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The Response of Lakes to Disturbance and Climate Change: Calibrating Sedimentary Records to Test the Landscape Position Concept

Jasmine Saros

Previous work at the North Temperate Lakes Long Term Ecological Research site (NTL-LTER) in Wisconsin describes the importance of the landscape position concept in understanding the limnological differences between neighboring lakes, including the responses of lakes at different landscape positions to a four-year drought in the 1980s.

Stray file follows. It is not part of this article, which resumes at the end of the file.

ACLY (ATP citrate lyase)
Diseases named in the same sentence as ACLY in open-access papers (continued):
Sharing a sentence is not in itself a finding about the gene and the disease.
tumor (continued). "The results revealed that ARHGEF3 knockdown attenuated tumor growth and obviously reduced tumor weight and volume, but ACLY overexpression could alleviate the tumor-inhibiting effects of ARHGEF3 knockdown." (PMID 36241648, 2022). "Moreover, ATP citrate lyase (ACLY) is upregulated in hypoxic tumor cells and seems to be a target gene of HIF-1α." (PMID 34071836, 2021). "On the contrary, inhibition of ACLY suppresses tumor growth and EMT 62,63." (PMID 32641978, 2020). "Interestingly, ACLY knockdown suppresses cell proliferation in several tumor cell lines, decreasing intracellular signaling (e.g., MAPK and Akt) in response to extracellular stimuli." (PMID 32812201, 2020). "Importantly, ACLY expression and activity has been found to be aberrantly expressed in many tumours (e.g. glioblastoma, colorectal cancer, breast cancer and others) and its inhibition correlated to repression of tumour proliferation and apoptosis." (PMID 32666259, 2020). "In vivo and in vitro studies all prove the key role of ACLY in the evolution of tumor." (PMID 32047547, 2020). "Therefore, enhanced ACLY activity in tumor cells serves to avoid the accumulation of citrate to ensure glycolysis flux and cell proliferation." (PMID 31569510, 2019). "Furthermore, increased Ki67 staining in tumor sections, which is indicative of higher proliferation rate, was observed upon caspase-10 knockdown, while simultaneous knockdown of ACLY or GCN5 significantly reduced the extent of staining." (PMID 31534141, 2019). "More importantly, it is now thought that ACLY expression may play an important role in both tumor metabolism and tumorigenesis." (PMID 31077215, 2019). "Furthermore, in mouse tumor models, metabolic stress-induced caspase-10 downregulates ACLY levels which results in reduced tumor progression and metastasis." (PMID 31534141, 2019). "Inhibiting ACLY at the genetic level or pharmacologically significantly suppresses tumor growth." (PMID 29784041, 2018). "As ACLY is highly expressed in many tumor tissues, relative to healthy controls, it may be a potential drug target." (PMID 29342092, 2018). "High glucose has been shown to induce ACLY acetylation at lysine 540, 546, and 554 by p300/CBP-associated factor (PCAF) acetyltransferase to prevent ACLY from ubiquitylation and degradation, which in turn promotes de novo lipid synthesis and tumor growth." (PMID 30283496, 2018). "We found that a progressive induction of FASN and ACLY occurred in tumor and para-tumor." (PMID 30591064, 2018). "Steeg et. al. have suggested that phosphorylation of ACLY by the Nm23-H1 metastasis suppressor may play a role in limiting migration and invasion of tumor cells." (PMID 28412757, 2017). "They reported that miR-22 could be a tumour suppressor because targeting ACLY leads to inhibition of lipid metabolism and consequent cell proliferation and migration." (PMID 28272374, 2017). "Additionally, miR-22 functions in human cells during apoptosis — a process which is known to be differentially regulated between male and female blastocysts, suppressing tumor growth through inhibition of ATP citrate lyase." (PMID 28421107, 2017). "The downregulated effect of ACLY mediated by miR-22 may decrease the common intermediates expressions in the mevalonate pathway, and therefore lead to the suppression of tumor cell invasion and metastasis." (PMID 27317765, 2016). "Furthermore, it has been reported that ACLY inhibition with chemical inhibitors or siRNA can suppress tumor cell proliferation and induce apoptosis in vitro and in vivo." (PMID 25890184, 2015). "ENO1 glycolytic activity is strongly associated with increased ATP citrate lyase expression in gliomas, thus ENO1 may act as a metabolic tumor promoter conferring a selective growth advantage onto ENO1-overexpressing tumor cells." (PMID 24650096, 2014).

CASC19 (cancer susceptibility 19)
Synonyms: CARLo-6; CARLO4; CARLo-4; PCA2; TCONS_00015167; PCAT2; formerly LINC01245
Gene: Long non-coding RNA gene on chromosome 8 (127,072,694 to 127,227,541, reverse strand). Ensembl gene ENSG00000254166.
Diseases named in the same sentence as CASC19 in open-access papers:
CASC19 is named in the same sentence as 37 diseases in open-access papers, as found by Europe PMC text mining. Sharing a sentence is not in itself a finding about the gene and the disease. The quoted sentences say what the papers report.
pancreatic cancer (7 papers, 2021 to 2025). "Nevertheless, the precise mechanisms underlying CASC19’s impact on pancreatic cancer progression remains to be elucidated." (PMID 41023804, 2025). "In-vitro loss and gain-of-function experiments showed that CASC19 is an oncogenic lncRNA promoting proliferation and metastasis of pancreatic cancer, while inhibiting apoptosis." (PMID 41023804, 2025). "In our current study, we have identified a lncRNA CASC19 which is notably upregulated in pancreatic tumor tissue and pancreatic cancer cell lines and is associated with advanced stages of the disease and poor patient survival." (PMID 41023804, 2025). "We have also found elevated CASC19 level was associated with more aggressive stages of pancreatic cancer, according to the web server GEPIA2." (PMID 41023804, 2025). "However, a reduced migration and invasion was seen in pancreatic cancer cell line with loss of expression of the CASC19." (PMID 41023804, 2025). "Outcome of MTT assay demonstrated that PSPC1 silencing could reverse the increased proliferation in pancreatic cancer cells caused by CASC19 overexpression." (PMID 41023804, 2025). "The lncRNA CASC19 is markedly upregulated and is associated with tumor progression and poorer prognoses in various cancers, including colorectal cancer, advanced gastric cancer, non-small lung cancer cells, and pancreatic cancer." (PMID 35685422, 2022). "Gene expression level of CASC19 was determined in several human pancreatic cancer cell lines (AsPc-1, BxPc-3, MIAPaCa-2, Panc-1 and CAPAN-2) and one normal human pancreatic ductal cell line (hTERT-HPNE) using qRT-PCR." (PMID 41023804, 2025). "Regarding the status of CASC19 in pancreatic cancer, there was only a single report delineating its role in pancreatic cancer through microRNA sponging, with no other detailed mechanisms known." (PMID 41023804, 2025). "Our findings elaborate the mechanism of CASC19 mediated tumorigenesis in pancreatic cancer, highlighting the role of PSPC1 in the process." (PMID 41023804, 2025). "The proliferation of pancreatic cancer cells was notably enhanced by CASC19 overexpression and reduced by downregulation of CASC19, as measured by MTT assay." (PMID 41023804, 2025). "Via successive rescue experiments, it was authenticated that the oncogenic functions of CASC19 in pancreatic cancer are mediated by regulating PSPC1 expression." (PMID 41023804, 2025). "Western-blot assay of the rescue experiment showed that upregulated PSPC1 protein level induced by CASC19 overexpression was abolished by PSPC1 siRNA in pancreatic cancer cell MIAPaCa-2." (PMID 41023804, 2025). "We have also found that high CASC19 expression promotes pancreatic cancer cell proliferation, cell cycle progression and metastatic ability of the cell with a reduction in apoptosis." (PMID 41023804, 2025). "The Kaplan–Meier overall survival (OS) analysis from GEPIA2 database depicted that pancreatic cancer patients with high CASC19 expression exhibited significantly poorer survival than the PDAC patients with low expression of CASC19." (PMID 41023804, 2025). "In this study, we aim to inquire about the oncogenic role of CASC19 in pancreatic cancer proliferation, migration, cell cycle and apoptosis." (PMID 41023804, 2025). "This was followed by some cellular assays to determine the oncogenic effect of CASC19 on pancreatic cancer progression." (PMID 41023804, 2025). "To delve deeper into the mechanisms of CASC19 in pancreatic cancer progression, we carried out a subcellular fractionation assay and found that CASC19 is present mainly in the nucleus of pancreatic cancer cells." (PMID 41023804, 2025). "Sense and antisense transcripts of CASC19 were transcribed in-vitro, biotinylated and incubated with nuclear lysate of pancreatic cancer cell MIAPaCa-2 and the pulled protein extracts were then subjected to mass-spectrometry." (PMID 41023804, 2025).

A major focus of this project is to develop and calibrate a broad range of paleoecological methods to test hypotheses derived from the landscape position concept over time scales that are not accessible to modern studies. Surface sediment samples with modern lake data from 62 lakes are being used to develop transfer functions which will be tested against 24 years of limnological data from the NTL-LTER database. After testing the paleoecological methods, a multi-proxy limnological reconstruction will be carried out using sediment records of the last 150 years from two of the LTER lakes. A future goal of this research is to test the prediction that the response of lakes in different landscape positions to severe droughts (multi-decadal to century scale) will be qualitatively and quantitatively different from the responses to the relatively mild drought of the late 1980s.


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